‘Dream on, you little punk.’
‘Take an eight count,’ Reacher said. ‘I’ll be back.’
We all know how feminine sensibilities react to curb stomping. So Reacher lets the smelly kid “take an eight count,” walks the girl home and then returns to his house and prepares to finish off the bully. Which brings us to the most badass part of the book, Reacher’s interaction with his father:
Reacher headed back to the hallway. He crouched over the spool of electric cable and unwound six feet of wire and snipped it off with the cutters.
His father asked, ‘What are you doing?’
‘You know what I’m doing, Dad,’ Reacher said. ‘I’m doing what you intended me to do. You didn’t order boots. You ordered exactly what arrived. Last night, after the code book went missing. You thought the news would leak and Joe and I would get picked on as a result. You couldn’t bring us knives or knuckledusters, so you thought of the next best thing.’
He started to wind the heavy wire around his fist, wrapping one turn after another, the way a boxer binds his hands. He pressed the malleable metal and plastic flat and snug.
His father asked, ‘So has the news leaked?’
‘No,’ Reacher said. ‘This is a previous engagement.’
His father ducked his head out the door and looked down the street. He said, ‘Can you take that guy?’
‘Does the Pope sleep in the woods?’
‘He has a friend with him.’
‘The more the merrier.’
‘There are other kids watching.’
‘There always are.’
Reacher started wrapping his other hand.
His father said, ‘Stay calm, son. Don’t do too much damage. I don’t want this family to go three for three this week, as far as getting into trouble is concerned.’
‘He won’t rat me out.’
‘I know that. I’m talking about a manslaughter charge.’
‘Don’t worry, Dad,’ Reacher said. ‘It won’t go that far.’
‘Make sure it doesn’t.’
‘But I’m afraid it will have to go a certain distance. A little further than normal.’
‘What are you talking about, son?’
‘I’m afraid this time I’m going to have to break some bones.’
How badass are you at 13 when parental advice consists of “please don’t murder anyone today”? Oh, and that code book thing? His dad’s TOP SECRET code book has gone missing! And his brother is being framed for stealing the answers to a placement test the Reacher kids are supposed to take! Don’t worry about that though, Reacher is on it. First though, he has some unfinished business to attend to:
THIRTY YARDS AWAY there was a horseshoe gaggle of maybe ten kids. The audience. They were shifting from foot to foot and vibrating with anticipation. About ten yards closer than that the smelly kid was waiting, with a sidekick in attendance. The smelly kid was on the right, and the sidekick was on the left. The sidekick was about Reacher’s own height, but thick in the shoulders and chest, like a wrestler, and he had a face like a wanted poster, flat and hard and mean. Those shoulders and that face were about ninety per cent of the guy’s armoury, Reacher figured. The guy was the type that got left alone solely because of his appearance. So probably he didn’t get much practice, and maybe he even believed his own bullshit. So maybe he wasn’t really much of a brawler.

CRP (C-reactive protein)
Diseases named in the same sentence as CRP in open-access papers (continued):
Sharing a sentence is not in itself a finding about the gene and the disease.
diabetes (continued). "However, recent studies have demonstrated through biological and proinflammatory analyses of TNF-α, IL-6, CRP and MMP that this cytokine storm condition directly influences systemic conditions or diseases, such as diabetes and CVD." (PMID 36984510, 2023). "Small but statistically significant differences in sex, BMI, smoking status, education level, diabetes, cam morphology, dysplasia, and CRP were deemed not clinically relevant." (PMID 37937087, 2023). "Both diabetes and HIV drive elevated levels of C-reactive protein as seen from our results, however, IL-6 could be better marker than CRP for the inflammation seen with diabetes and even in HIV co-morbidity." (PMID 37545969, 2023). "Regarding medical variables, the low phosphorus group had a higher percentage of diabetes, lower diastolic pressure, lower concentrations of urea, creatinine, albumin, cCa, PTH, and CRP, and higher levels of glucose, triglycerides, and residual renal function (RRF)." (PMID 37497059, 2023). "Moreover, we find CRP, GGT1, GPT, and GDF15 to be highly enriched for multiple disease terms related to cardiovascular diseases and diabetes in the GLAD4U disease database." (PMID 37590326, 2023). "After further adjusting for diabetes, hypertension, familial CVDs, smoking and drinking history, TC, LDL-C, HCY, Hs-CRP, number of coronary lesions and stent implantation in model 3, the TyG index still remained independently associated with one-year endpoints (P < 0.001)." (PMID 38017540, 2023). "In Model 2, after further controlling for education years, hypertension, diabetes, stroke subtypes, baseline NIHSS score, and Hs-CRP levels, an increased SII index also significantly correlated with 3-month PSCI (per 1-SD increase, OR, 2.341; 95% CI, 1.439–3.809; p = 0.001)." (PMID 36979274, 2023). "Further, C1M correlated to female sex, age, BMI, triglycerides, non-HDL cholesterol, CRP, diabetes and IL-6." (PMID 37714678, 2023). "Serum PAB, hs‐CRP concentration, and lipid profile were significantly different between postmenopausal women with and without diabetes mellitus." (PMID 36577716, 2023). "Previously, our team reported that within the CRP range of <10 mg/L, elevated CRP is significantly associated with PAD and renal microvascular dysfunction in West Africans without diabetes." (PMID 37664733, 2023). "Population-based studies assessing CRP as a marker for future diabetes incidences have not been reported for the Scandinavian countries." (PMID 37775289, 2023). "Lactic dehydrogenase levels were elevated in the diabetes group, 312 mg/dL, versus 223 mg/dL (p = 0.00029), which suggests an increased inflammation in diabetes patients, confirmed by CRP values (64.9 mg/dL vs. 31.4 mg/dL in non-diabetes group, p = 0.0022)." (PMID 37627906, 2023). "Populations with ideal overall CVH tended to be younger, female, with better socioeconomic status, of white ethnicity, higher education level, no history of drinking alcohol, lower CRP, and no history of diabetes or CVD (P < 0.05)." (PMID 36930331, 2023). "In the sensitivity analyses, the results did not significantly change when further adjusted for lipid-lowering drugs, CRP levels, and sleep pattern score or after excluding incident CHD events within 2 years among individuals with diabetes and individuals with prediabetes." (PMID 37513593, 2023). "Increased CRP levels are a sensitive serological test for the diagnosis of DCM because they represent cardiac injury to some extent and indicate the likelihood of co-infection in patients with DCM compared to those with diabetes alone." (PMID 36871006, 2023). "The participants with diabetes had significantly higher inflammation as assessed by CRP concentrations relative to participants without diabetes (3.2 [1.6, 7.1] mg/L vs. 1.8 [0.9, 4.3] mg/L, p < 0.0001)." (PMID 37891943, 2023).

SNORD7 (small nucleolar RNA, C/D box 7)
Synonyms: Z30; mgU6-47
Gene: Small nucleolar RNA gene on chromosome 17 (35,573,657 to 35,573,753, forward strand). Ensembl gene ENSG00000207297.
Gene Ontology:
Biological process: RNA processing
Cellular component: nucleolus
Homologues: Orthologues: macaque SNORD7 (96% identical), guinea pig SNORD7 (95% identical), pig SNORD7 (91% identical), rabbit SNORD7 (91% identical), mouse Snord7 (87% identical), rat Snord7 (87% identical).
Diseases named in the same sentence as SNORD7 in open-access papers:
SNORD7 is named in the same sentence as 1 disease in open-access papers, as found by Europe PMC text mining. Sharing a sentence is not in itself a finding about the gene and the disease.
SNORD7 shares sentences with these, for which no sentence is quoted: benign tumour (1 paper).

Only one way to find out.
Reacher came in at a fast walk, his hands still in his pockets, on a wide curving trajectory, heading for the sidekick, not slowing at all, not even in the last few strides, the way a glad-handing politician approaches, the way a manic church minister walks up to a person, as if delivering an eager and effusive welcome was his only aim in life. The sidekick got caught up in the body language. He got confused by long social training. His hand even came halfway up, ready to shake.
Without breaking stride Reacher head-butted him full in the face. Left, right, bang. A perfect ten, for style and content, and power and precision. The guy went over backward and before he was a quarter of the way to the floor Reacher was turning toward the smelly kid and his wrapped hands were coming up out of his pockets.
In the movies they would have faced off, long and tense and static, like the OK Corral, with taunts and muttered threats, hands away from their sides, up on their toes, maybe circling, narrowed eyes on narrowed eyes, building the suspense. But Reacher didn’t live in the movies. He lived in the real world. Without even a split second’s pause he crashed his left fist into the smelly guy’s side, a vicious low blow, the second beat in a fast rhythmic one-two shuffle, where the one had been the head butt. His fist must have weighed north of six pounds at that point, and he put everything he had into it, and the result was that whatever the smelly kid was going to do next, he was going to do it with three busted ribs, which put him at an instant disadvantage, because busted ribs hurt like hell, and any kind of violent physical activity makes them hurt worse. Some folks with busted ribs can’t even bear to sneeze.
In the event the smelly kid didn’t do much of anything with his busted ribs. He just doubled over like a wounded buffalo. So Reacher crowded in and launched a low clubbing right and bust some more ribs on the other side. Easy enough. The heavy cable wrap made his hands like wrecking balls. The only problem was that people don’t always go to the hospital for busted ribs. Especially not in Marine families. They just tape them up and gut it out. And Reacher needed the guy in a hospital cot, with his whole concerned family all around him. At least for one evening. So he dragged the guy’s left arm out from its midsection clutch, clamping the guy’s wrist in his own left hand, clumsy because of the wire, and he twisted it through a 180-degree turn, so the palm was up and the soft side of the elbow was down, and then he smashed his own right fist clean through the joint and the guy howled and screamed and fell to his knees and Reacher put him out of his misery with an uppercut under the jaw.
Reacher looked left to right around the silent semicircle of spectators and said, ‘Next?’
No one moved.
Reacher said, ‘Anyone?’
No one moved.
‘OK,’ Reacher said. ‘Let’s all get it straight. From now on, it is what it is.’
And then he turned and walked back to his house.
After that, Reacher pulls a Sherlock Holmes and solves the mystery of the missing test answers (which, putting the smelly kid in the hospital so he could have his house searched was part of his plan) AND his dad’s missing code book in one feel swoop while the the MPs and his dad look on gratefully.
So there you have it, plenty of badassery in such a short book! I really hope the next Jack Reacher short story will be about some of those famous brawls the 5 year old Jack Reacher got into! And keep your eyes out, Jack Reacher 16: The Affair just came out, which means we should have a new JR-JtBP post soon!
I think I speak for everyone here when I say that we would vastly prefer to hear about the geography of Reacher’s world than these inane plot lines and stilted dialogue. Geography is where it’s at.
Also, may I suspect you of causing this warning on the “Jack Reacher” page of Wikipedia?: This article may be written from a fan’s point of view, rather than a neutral point of view. Please clean it up to conform to a higher standard of quality, and to make it neutral in tone.